Facebook feature allows your friends to add you to race-hate, man-boy love groups
WOKE up this morning and logged onto Facebook only to find out you're suddenly a gay, anti-Semitic Bieberphile?
If so, take heart in the fact that you're not alone.
There are many like you, and they all share a common bond - People Who Are Tired of Facebook Messing with their Personal Data.
Yesterday, Facebook rolled out yet another new feature - the ability for users to organise their friends into groups How to opt-out of a Facebook Group
In theory, it sounds like a handy tool. Things you might want to post for your friends to see, you might not want your family members to see.
Similarly, you might want to enable a chat with just your work colleagues and discuss a project or which pub to catch each other at after knock-off, similar to existing features in other social networks such as LinkedIn and Yahoo! Groups.
In practice, however, the new Facebook Groups has rapidly traced the same familiar path just about every new Facebook feature seems to do, which is riding roughshod over the privacy concerns of its 500 million users.
The new Facebook Groups feature, which was announced amid much fanfare regarding giving users "more control", actually does exactly the opposite.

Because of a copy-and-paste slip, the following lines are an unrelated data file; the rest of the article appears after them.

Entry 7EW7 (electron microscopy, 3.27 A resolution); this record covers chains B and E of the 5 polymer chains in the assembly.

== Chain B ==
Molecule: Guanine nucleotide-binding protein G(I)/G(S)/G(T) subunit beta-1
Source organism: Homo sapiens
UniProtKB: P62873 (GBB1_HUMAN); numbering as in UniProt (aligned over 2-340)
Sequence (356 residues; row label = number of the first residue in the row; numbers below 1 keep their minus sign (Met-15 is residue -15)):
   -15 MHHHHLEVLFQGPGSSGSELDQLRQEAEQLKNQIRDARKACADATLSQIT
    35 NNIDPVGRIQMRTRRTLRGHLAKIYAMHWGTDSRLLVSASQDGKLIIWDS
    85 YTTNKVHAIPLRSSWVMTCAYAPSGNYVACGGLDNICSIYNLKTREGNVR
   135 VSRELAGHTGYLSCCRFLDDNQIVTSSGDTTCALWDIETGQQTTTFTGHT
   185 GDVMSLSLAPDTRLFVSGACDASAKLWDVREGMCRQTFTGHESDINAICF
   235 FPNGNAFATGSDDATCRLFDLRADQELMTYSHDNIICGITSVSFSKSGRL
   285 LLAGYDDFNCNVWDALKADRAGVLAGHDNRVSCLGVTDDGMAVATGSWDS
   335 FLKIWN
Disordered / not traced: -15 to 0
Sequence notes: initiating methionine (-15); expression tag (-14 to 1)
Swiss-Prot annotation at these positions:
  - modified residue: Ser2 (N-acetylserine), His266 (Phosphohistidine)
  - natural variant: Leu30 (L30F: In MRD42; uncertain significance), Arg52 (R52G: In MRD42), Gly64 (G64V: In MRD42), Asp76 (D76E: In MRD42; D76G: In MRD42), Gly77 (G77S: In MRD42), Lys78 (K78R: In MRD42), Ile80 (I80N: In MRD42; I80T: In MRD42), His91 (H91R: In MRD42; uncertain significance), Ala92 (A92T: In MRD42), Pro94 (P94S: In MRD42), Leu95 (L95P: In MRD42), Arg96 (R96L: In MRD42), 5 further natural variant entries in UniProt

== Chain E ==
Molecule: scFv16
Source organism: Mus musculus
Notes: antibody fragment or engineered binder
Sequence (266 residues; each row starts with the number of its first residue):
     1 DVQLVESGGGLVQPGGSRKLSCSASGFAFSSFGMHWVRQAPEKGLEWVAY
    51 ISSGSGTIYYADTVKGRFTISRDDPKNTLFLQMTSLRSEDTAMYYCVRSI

If you had more control as of yesterday, your hilarious Facebook friends wouldn't have been able to add you to the North American Man-Boy Love Association overnight, such as was the case with well-known technology entrepreneur and blogger Jason Calcanis.
Mr Calcanis has posted at his website a copy of an email that he sent to Facebook after being "force-joined" to NAMBLA.
"There is no opt-in," Mr Calcanis complained, noting that he is not - and has no interest in being - a NAMBLA member.
"I've now been assigned to a group that advocates...well...ummm...You can look it up; it's very bad."
So if you were Julia Gillard, you probably wouldn't want to be seen in the Fans of Tony Abbott's Budgie-Smugglers group, either.
But until you work out what's going on, you won't have a choice.
That's because unlike LinkedIn and Yahoo! Groups, Facebook Groups is an "opt-out" feature as opposed to "opt-in" features.
Which means that by the time a new feature gets annoying to the point where users realise they have to opt-out, Facebook has already gathered even more data about how its 500 million members interact with each other.